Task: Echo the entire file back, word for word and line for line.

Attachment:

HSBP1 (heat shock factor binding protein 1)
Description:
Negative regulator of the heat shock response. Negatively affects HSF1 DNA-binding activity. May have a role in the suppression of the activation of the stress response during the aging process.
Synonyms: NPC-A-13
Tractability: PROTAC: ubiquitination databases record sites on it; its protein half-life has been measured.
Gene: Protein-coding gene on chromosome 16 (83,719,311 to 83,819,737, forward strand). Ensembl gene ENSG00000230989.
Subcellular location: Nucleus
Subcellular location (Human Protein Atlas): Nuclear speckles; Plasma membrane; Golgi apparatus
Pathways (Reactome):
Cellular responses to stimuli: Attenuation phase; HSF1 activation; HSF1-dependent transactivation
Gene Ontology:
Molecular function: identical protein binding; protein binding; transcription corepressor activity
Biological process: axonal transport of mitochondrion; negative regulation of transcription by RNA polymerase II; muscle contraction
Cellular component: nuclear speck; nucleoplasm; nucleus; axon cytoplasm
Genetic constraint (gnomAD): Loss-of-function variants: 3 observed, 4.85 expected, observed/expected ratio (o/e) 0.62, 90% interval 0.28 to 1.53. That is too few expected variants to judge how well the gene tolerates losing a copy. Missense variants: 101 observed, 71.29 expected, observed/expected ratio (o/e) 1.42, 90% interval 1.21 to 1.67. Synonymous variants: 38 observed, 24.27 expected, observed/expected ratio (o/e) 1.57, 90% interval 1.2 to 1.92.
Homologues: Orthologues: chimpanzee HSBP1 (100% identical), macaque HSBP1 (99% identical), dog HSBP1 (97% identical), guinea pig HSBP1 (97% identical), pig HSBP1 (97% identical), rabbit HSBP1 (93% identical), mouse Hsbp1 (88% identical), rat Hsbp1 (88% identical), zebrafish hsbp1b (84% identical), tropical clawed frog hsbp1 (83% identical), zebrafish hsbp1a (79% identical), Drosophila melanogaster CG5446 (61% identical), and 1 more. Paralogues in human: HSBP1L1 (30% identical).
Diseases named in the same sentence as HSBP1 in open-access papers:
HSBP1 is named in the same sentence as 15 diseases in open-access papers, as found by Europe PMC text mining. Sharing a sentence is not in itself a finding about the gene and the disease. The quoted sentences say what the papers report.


HSBP1 (heat shock factor binding protein 1)
Description:
Negative regulator of the heat shock response. Negatively affects HSF1 DNA-binding activity. May have a role in the suppression of the activation of the stress response during the aging process.
Synonyms: NPC-A-13
Tractability: PROTAC: ubiquitination databases record sites on it; its protein half-life has been measured.
Gene: Protein-coding gene on chromosome 16 (83,719,311 to 83,819,737, forward strand). Ensembl gene ENSG00000230989.
Subcellular location: Nucleus
Subcellular location (Human Protein Atlas): Nuclear speckles; Plasma membrane; Golgi apparatus
Pathways (Reactome):
Cellular responses to stimuli: Attenuation phase; HSF1 activation; HSF1-dependent transactivation
Gene Ontology:
Molecular function: identical protein binding; protein binding; transcription corepressor activity
Biological process: axonal transport of mitochondrion; negative regulation of transcription by RNA polymerase II; muscle contraction
Cellular component: nuclear speck; nucleoplasm; nucleus; axon cytoplasm
Genetic constraint (gnomAD): Loss-of-function variants: 3 observed, 4.85 expected, observed/expected ratio (o/e) 0.62, 90% interval 0.28 to 1.53. That is too few expected variants to judge how well the gene tolerates losing a copy. Missense variants: 101 observed, 71.29 expected, observed/expected ratio (o/e) 1.42, 90% interval 1.21 to 1.67. Synonymous variants: 38 observed, 24.27 expected, observed/expected ratio (o/e) 1.57, 90% interval 1.2 to 1.92.
Homologues: Orthologues: chimpanzee HSBP1 (100% identical), macaque HSBP1 (99% identical), dog HSBP1 (97% identical), guinea pig HSBP1 (97% identical), pig HSBP1 (97% identical), rabbit HSBP1 (93% identical), mouse Hsbp1 (88% identical), rat Hsbp1 (88% identical), zebrafish hsbp1b (84% identical), tropical clawed frog hsbp1 (83% identical), zebrafish hsbp1a (79% identical), Drosophila melanogaster CG5446 (61% identical), and 1 more. Paralogues in human: HSBP1L1 (30% identical).
Diseases named in the same sentence as HSBP1 in open-access papers:
HSBP1 is named in the same sentence as 15 diseases in open-access papers, as found by Europe PMC text mining. Sharing a sentence is not in itself a finding about the gene and the disease. The quoted sentences say what the papers report.